Even before the Trump tweet, discussions regarding interim reporting requirements for U.S. public companies had been ongoing for several years.  In fact, going back to 2015, the Securities and Exchange Commission’s Advisory Committee on Small and Emerging Companies considered the advantages and disadvantages associated with discontinuing quarterly reporting.  In 2016, the Director of the Commission’s Division of Corporation Finance addressed the issue in a speech in Europe, noting that, “The United Kingdom has stopped mandating that companies provide quarterly financial reports to investors. Lately, some commentators have asked the Commission to re-think the need for quarterly reporting by U.S. issuers, which has been a staple of the U.S. regulatory system since 1970, advocating that this frequency leads to short-term thinking by investors and company management. These commentators note that financial reporting that focuses on short-term performance is not conducive to building sustainable businesses because it steers management to focus on short-term goals and performance.”  Flash forward a few years, and Title XXII Section 2201 of the JOBS Act 3.0 requires that the Securities and Exchange Commission conduct an analysis regarding the costs and benefits of quarterly reporting on Form 10-Q, especially for emerging growth companies.  This provision may have been influenced by a report published by various trade groups, including SIFMA, about which we recently blogged.  In that trade group report, a recommendation is made that emerging growth companies be given the option to issue a press release with their quarterly results rather than be required to file a quarterly report on Form 10-Q.  The trade group report states that quarterly reports have become longer and more detailed, and therefore producing such reports has become more expensive.  In the trade group report, the focus was on costs and reporting burdens.

At the same time, the debate relating to quarterly earnings guidance has been reinvigorated.  Some have argued that quarterly reporting distracts managers from focusing on long-term goals and observe that public companies are all too concerned with short-term gains at the expense of long-term investments. The same commentators have focused in particular on the potential detrimental effects of providing quarterly earnings guidance.  Perhaps these concerns are overstated.  It seems that over time, fewer and fewer companies continue to provide quarterly earnings guidance.  According to a recent study, approximately one-third of public companies issue quarterly earnings guidance.  Nonetheless, in a piece titled “Short-Termism is Harming the Economy,” Jamie Dimon and Warren Buffett joined the Business Roundtable in calling for companies to refrain from giving quarterly guidance. The National Association of Corporate Directors and the National Investor Relations Institute joined in the call to eliminate earnings guidance. However, the Business Roundtable report does not advocate terminating the filing of quarterly reports on Form 10-Q.  Regardless of whether quarterly reports on Form 10-Q are mandated or not, it would still be the case that companies would report quarterly results.  The two issues—quarterly filings and quarterly guidance—appear to have been conflated making it more difficult to parse the real issues.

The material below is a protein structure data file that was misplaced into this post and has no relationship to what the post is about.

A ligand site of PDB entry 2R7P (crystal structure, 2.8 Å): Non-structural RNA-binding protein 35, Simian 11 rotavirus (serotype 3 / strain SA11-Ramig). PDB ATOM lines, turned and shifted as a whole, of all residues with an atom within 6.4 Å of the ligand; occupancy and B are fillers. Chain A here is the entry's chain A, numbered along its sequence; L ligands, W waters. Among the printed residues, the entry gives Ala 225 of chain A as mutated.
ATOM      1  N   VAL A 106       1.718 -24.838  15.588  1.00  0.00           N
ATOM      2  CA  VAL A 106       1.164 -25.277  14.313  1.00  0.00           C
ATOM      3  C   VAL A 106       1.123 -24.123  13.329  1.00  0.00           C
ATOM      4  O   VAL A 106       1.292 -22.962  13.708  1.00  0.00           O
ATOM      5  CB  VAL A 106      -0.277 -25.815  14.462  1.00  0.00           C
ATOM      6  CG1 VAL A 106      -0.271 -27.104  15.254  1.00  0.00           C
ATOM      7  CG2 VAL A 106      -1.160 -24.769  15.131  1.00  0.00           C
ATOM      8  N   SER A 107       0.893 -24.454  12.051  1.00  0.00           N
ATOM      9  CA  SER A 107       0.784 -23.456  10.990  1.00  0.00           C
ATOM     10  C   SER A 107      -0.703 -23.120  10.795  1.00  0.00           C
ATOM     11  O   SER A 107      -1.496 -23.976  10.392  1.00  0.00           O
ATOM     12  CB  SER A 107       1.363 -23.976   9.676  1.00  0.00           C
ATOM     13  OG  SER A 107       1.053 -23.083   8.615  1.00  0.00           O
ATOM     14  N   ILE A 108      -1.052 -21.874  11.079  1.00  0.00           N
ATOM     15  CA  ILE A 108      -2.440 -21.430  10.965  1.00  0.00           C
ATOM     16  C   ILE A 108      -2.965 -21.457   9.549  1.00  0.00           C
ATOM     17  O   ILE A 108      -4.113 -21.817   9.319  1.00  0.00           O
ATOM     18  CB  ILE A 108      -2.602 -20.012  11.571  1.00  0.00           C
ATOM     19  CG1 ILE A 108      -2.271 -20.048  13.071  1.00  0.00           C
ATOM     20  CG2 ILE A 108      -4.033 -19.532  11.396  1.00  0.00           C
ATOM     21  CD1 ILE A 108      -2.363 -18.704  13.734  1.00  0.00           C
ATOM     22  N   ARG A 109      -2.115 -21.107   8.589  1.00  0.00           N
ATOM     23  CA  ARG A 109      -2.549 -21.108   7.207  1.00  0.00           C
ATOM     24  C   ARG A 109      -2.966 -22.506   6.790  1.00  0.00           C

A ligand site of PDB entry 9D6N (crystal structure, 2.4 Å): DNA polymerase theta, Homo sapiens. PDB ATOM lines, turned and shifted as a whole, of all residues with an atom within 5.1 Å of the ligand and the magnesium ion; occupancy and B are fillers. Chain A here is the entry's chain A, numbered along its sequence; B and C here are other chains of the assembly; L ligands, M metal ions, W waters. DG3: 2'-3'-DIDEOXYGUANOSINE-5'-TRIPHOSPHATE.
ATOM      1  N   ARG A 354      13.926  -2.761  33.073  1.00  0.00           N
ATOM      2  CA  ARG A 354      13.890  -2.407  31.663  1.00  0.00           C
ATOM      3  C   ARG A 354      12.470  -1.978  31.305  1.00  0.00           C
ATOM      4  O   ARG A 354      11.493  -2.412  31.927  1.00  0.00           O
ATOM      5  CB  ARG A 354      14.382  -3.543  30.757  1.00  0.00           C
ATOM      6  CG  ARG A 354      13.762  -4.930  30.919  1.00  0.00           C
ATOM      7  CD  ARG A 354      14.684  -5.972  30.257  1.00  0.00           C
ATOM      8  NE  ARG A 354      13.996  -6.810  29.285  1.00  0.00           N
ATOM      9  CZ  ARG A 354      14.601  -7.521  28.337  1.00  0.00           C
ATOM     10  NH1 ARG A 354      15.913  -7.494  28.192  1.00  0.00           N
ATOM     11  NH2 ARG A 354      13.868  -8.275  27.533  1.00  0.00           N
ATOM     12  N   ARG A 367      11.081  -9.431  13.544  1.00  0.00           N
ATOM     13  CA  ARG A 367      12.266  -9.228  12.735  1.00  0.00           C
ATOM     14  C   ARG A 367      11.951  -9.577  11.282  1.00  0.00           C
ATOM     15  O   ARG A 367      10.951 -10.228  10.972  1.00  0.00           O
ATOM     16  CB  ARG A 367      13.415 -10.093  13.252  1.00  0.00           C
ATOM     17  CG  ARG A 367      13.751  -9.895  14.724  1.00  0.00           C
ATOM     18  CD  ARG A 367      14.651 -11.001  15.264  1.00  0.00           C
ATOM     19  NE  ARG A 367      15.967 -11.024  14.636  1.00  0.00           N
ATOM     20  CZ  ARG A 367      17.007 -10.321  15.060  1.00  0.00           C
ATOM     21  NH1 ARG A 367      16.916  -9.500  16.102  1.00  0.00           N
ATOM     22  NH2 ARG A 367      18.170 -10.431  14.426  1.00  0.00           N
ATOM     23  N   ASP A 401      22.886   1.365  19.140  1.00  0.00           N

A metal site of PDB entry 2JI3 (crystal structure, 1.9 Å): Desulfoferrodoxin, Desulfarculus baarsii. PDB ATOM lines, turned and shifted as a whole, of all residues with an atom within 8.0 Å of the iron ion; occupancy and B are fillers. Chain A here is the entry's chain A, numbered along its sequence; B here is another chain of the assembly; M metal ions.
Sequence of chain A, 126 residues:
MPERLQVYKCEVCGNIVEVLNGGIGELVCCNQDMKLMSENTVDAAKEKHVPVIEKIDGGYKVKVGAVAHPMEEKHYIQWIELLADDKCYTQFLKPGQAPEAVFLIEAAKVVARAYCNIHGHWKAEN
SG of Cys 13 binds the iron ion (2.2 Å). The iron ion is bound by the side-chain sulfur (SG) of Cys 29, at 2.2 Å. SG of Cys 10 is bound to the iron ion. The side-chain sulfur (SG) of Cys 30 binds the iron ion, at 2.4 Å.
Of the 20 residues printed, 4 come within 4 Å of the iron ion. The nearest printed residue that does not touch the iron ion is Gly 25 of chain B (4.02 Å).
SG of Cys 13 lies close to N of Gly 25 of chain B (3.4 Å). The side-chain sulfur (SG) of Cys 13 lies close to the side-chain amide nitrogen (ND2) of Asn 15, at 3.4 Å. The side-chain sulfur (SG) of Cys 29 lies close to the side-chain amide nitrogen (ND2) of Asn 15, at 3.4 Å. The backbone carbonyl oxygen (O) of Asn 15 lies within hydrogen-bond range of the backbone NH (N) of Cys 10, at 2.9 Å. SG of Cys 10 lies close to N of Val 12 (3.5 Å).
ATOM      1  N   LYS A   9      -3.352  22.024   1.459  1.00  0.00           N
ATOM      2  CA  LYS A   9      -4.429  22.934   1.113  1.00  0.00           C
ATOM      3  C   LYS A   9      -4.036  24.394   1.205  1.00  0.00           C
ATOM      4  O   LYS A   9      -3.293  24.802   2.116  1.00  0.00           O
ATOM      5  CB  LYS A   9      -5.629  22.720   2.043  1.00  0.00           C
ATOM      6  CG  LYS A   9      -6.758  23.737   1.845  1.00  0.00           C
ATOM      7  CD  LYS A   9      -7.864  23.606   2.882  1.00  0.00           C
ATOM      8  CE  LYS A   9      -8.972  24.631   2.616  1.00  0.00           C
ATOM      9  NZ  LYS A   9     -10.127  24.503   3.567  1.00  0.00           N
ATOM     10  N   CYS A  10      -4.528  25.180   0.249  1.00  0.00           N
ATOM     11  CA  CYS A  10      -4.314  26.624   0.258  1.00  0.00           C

The Securities and Exchange Commission has adopted amendments requiring the use of the Inline eXtensible Business Reporting Language (XBRL) format for the submission of operating company financial statement information and fund risk/return summary information. The amendments become effective 30 days after publication in the Federal Register (likely by the middle of August 2018) but provide a phased-in compliance period. Our Legal Update summarizes the new requirements and offers timing and other practical considerations.

The Securities and Exchange Commission’s Chief Accountant, Wesley Bricker, addressed attendees at a conference of the Institute of Management Accountants.  Mr. Bricker commented on the global nature of the capital markets.  He noted that “American investors are investing directly in the securities of foreign private issuers and companies based outside the United States and registered in non-U.S. jurisdictions.  At the end of 2016, U.S. investors had invested $9.9 trillion (of which U.S. mutual funds had invested over $4.3 trillion, and U.S. pension funds had invested over $1.3 trillion) in equity and debt securities listed in non-U.S. jurisdictions.”  In light of the interconnectedness of global markets, Mr. Bricker emphasized the importance of collaboration among organizations involved in financial reporting and the significance of promoting high-quality financial reporting.  Mr. Bricker commented on the importance of internal control over financial reporting, as well as on the role of preparers of financial reports.  Mr. Bricker also noted the role of auditors as gatekeepers.  He also touched on the role of the PCAOB and the role of audit committees.  Mr. Bricker outlined a number of questions that audit committee members ought to pose to a company’s external auditors, including the following: